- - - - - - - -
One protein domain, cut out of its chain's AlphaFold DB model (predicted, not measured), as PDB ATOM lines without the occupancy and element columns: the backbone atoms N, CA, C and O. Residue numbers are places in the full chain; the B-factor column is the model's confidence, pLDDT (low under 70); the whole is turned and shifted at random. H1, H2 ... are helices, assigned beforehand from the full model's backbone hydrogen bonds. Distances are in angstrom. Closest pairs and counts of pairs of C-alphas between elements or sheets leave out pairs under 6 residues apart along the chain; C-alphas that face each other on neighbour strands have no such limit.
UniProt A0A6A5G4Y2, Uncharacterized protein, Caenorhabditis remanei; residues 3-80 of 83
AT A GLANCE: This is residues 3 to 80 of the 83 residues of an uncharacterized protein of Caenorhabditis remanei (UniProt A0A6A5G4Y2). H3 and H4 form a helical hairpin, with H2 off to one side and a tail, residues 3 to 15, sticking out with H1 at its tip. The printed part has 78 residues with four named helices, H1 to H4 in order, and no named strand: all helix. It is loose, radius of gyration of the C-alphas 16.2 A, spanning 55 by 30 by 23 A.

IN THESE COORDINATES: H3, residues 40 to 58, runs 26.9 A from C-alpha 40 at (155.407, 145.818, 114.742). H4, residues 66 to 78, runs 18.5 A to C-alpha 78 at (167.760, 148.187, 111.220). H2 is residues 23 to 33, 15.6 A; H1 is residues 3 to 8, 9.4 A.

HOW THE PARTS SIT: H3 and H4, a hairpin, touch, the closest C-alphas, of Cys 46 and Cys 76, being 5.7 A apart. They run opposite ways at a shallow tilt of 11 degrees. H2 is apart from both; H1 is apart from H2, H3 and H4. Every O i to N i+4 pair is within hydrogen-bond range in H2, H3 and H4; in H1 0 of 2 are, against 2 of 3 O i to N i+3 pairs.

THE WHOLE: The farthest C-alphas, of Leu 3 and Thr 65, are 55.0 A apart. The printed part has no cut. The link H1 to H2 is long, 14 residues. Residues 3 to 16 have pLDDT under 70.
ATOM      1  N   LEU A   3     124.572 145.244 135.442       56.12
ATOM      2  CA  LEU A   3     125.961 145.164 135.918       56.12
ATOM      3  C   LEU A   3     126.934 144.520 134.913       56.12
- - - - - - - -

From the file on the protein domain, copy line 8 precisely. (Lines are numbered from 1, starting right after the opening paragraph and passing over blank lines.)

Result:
ATOM      3  C   LEU A   3     126.934 144.520 134.913       56.12